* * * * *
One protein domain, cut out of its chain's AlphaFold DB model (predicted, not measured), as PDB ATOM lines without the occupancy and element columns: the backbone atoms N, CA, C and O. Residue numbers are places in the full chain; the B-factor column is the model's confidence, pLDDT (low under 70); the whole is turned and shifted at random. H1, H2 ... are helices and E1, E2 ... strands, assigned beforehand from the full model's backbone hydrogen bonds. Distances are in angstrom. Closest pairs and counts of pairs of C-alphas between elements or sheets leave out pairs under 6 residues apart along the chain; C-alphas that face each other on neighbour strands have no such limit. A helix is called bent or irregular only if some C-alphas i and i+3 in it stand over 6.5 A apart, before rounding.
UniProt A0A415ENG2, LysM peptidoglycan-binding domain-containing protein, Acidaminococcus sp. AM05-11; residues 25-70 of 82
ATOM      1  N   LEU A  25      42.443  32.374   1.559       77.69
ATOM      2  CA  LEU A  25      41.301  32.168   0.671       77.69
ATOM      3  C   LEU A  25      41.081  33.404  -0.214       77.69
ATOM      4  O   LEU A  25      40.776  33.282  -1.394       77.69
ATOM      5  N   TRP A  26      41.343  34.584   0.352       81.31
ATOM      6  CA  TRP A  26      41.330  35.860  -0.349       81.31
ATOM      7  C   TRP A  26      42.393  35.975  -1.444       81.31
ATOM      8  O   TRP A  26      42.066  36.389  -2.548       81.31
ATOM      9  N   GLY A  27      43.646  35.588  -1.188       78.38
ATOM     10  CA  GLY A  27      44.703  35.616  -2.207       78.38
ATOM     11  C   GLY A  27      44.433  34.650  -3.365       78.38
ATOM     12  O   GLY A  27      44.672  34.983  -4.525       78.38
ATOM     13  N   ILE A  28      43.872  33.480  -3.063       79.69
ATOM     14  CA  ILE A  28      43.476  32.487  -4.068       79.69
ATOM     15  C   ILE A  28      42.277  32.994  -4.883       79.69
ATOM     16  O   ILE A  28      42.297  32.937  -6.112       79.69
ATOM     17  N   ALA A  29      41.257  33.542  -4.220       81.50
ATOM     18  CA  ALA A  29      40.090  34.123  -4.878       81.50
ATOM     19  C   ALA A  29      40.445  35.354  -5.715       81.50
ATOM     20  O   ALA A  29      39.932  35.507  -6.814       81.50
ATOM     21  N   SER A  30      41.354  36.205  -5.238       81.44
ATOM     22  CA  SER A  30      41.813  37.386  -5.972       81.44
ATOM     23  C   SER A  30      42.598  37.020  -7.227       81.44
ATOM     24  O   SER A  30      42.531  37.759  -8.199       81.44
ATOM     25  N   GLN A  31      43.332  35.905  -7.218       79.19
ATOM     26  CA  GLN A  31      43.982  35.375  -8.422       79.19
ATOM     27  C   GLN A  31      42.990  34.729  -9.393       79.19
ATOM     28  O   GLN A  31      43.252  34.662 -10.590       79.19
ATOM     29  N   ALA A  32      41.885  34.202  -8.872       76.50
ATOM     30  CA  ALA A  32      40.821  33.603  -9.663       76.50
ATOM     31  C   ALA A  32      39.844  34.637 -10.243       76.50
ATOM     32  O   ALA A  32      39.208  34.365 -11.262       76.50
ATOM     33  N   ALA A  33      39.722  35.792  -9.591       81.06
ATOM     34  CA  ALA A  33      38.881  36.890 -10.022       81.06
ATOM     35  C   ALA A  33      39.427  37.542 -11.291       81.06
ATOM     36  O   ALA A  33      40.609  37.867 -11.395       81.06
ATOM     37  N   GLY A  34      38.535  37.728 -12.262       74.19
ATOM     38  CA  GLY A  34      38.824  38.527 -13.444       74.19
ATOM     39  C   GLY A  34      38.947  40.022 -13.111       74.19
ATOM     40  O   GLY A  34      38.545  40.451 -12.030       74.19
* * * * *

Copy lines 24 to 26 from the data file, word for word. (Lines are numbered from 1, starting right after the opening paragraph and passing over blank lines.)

ATOM     23  C   SER A  30      42.598  37.020  -7.227       81.44
ATOM     24  O   SER A  30      42.531  37.759  -8.199       81.44
ATOM     25  N   GLN A  31      43.332  35.905  -7.218       79.19